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Helen's blog: ADHD and Autism Diagnosis, Label or Lifeline?

Updated: Mar 16

A lot of people talk about labels, when they are talking about a diagnosis of ADHD or autism. They might say that they don't want themselves or their child to be labelled in this way. A label, in this context, is defined as "a word or phrase that is used to describe a person, group, or thing, but which is unfair or not correct". It's an interesting definition because it really shines a light on the stigma around diagnosis of these conditions. Of course, it is up to an individual if they suspect they may be neurodivergent and want to seek a diagnosis, that is their personal choice, but I find it sad to think that a diagnosis that might be transformative for someone, isn’t sought for fear of labelling.

My experience of ADHD diagnosis is very different. I don't feel labelled by the diagnosis. I don't think it's unfair or not correct. I think it has opened my eyes to explanations of years of behaviours that I had previously put down to my own inadequacies. I think it has made me look at my coping mechanisms and assess which are healthy and useful and which are extremely damaging. I think it has helped to connect me with other people that think like me, or that think in a different way to the way that some people would perceive as "normal". I think it's opened up conversations with a whole lot of amazing people who I never thought I would have the privilege to talk to.

There have absolutely been challenges around my diagnosis. Having to change my own perception about my whole life, and to rethink my identity was extremely difficult. There was a grieving process for the person that I thought that I was. It was hard. However, having come out the other side of it, and with some great support, I can see that it has pushed me to get help that I was previously unable to accept that I needed and it has led me to search for what I really want and need in my life.

So, if you think a diagnosis is a negative label for you or your child, I think we need to talk. We should talk about how early intervention is hugely beneficial in kids with autism and ADHD and about how adults with ADHD and autism can bring massive benefits to the workplace through creativity, great crisis management skills or stunning levels of attention to detail. Let’s embrace these skills, not marginalise them and certainly not talk about labels and diagnoses as things that we should be avoiding. The sooner we do, the sooner we can erase the stigma around these conditions and learn how to harness the talents of neurodivergent individuals. Most importantly, if we can encourage people to seek a diagnosis it will mean that they can access the help that they need by talking to the right people and discovering the tools that they need to thrive.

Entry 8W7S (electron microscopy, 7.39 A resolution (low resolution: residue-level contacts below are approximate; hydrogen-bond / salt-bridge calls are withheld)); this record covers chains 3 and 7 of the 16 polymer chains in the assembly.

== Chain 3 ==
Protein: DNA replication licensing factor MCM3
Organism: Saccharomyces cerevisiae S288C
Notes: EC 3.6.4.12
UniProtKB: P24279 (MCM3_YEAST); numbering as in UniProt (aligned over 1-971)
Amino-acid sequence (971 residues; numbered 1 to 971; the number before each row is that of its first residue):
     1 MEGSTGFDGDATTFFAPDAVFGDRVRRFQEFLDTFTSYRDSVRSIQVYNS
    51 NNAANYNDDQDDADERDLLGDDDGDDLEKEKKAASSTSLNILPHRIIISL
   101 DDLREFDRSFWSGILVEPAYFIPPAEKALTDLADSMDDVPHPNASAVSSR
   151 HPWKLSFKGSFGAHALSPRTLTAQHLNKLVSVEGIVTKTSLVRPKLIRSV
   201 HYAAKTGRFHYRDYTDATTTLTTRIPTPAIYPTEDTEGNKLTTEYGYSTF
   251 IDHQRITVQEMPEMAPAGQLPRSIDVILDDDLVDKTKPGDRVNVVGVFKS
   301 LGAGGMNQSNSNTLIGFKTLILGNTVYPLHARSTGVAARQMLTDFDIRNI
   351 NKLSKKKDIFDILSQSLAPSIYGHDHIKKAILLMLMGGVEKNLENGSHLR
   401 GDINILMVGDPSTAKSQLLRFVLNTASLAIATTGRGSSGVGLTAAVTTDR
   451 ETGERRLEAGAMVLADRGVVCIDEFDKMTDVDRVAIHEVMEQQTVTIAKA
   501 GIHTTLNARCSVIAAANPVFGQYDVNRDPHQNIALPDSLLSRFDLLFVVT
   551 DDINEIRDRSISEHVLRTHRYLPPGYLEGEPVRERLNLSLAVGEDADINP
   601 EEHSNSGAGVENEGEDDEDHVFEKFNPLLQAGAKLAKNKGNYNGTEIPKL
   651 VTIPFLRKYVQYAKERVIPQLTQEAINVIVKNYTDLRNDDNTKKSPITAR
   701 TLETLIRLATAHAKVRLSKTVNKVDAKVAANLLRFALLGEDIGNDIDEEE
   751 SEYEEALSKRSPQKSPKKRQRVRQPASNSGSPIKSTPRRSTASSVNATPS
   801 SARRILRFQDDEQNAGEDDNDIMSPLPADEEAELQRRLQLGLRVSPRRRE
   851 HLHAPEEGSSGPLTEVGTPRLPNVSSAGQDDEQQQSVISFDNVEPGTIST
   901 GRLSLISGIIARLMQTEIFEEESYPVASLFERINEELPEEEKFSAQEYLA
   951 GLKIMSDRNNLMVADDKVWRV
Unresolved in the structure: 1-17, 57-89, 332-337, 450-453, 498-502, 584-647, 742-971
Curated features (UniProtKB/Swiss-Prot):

Unfortunately, in the UK, there are significant waiting lists for diagnosis of a neurodivergent condition. This can often mean that a diagnosis is a privilege, and that is something that we need to address urgently as well. Of course, self realisation and embracing your neurodiversity that way, is always valid.

They say it takes a village to raise a child and it seems to me that the only disadvantage of a diagnosis of a neurodivergent condition is the stigma surrounding it and the more of us, in our village, that can stand together and celebrate our unique successes and strengths, the better off everybody will be. We also need to recognise that we will have struggles and challenges along the way and it takes a village to help us get back on our feet after we have fallen too.

Do you want to find out more? Until 28th March we are running our ND Thinkbox sessions. These are FREE fortnightly group coaching and peer support sessions. Sign up on our website at or drop us an email

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